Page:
In Goodell Company, unabridged
As the fossil fuel that isn’t running out, coal’s been rebranded as a means to achieve energy independence. With the assistance of a friendly administration in the U.S. and burgeoning demand from China and India, the industry looks set to build hundreds of coal-fired power plants in coming years. And despite the gasification/sequestration PR, the momentum is strongly behind old-school plants that laden the air with particulates and the atmosphere with greenhouse gases.
Goodell recently visited Grist HQ for a leisurely chat about coal’s past, present, and unsettling future. Here follows a full transcript; for the abridged version, go here.
David Roberts: Was the mining accident at Quecreek [the subject of Goodell’s first book] what led you to the bigger story?
Jeff Goodell: No. It started with the New York Times Magazine. In May 2001, around the same time the Cheney energy plan was being rolled out, my editor at the magazine said, coal’s going to be big. Why don’t you go down to West Virginia and have a look? So I went and wrote a piece for the magazine, “How Coal Got Its Glow Back.” It was about the return of coal, but it was focused on West Virginia and mountaintop-removal mining.
From that I realized there was a bigger story than I could fit into 10,000 words for the Times. After a few months of thinking about it, I decided to do this book. The thing with the Quecreek miners happened after. I had sold the book, was beginning to work on it. All of a sudden, these guys get trapped, and my publisher knows I’m doing this book, and they need a writer for the book. So I decided to do that.
DR: Why is coal having a comeback? The friendly administration doesn’t hurt, but things started before that, right?
JG: Right. We’ve been burning coal for a long time. Coal never really went out of fashion. But in the ’70s, the future was not looking good — you had the environmental movement beginning, the Clean Air Act, and nuclear power ramped up. This is before Three Mile Island. Then, the future was seen as gas and alternatives. Even then, during the energy crisis in the ’70s, people were messing around with solar panels and all that kind of stuff.
Coal was seen even then as inefficient, old, dirty. There may have been one or two coal plants built in America between, say, 1975 and 2001, but I’m not aware of very many. The basic idea was that the plants that were left, from the ’60s and ’70s, were going to rust away, and the bright new future was going to come.
A number of things made it clear that that was not going to happen: the Bush administration, most clearly, but also high gas prices, the fact that renewables weren’t scaling up quickly, and the change of mentality of the electric power industry — an industry that does not embrace change very easily. It’s always the easiest thing to do, to keep doing what you’ve been doing. And coal is what we’ve been doing for a long time.
DR: Coal boosters say we have 250 years worth of coal to burn in this country. You argue that’s misleading. Why do you think that figure is inflated?
JG: It is based on old studies that haven’t been updated since the ’70s. Those studies themselves were based on studies from the ’20s and ’30s.
It’s not mysterious where coal is. It doesn’t pool underground; it doesn’t move around. It’s a sedimentary rock. We pretty much know where the coal is. The problem with that number — 250 years, or 270 billion tons — is that it doesn’t take into account where it is and what it will take in environmental and economic terms to get it out of the ground. Vast coal reserves are buried under towns, under state parks, under forests. We’ve been mining coal for 150 years. We start with the easy stuff, and it gets harder and harder to get out. The coal they’re going after now, even in the Powder River Basin [in Montana and Wyoming] where there’s lots and lots of coal, is getting deeper and deeper. It’s more deeply buried in Appalachia, requires more destructive technologies, like mountaintop-removal mining. Underground mines are going into coal that was considered off-limits before because it was too difficult or dangerous to get at.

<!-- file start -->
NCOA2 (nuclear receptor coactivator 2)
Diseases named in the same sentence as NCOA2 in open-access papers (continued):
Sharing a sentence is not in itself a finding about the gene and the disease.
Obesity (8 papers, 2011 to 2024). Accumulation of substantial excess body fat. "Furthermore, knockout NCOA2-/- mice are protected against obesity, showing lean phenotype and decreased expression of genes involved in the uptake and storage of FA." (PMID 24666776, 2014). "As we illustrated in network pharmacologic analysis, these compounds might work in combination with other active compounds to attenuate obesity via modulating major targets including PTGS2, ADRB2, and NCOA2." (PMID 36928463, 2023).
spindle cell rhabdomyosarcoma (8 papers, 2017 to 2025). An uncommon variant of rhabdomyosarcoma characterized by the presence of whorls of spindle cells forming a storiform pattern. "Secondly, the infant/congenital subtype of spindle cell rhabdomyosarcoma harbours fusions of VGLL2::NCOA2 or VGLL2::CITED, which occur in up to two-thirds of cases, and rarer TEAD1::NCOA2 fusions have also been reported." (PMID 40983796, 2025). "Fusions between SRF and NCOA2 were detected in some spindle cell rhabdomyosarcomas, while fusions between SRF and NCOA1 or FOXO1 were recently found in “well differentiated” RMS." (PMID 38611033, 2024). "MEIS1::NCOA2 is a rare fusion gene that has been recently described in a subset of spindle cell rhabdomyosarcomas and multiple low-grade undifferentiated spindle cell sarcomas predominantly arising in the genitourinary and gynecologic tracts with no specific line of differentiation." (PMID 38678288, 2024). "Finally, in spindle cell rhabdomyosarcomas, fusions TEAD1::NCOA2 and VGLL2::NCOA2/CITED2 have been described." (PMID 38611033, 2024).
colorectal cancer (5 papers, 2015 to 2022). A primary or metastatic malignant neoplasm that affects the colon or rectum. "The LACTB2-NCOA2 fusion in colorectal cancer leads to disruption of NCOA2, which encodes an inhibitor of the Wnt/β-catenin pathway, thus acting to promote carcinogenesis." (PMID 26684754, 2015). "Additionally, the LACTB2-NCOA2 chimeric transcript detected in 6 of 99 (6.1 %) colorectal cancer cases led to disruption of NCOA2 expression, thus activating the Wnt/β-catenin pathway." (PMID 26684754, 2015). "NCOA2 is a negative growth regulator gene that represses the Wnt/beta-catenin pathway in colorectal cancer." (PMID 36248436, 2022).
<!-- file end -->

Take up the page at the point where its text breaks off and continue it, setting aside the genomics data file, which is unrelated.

DR: Has Wyoming mining taken off just because the coal is easy to get at?
JG: Because it’s easy to get at, and because it’s low-sulfur. A lot of these plants, they don’t want to spend $100 million or so to install a scrubber to meet the Clean Air Act requirements. So instead they switch to low-sulfur Powder Basin coal, which allows them to meet the requirements without putting the scrubbers on. But it is quite a bit lower in BTU than Appalachian coal, so you have to burn more of it — that means CO2 is higher.
DR: You mention Americans’ ignorance about where electricity comes from.
JG: Everyone I talk to can tell me the price of a gallon of gas to the tenth of a cent, but I’ve not found a person — except for one guy at a reading last night who had a solar panel — who could tell me what they pay for a kilowatt of electricity. We’re completely divorced from the price. If you look at electric power bills, you will see they often make it very difficult to know exactly what you’re paying.
A friend of mine has a cartoon — might be an old cartoon from The New Yorker — and this little girl is asked, do you know where electricity comes from? And she points at a power poll saying, “electrici-trees!”
DR: It is mystifying how coal companies retain such a grip on the very people in the country who have suffered most at their hands. How have they kept that grip for so long?
JG: It goes to the very heart of the development of Appalachia. The coal barons came in and bought up the mineral rights for nothing very, very early in development, in the 1850s and 1860s. There’s never been any other economic model there. Coal’s been big daddy there for a long, long time.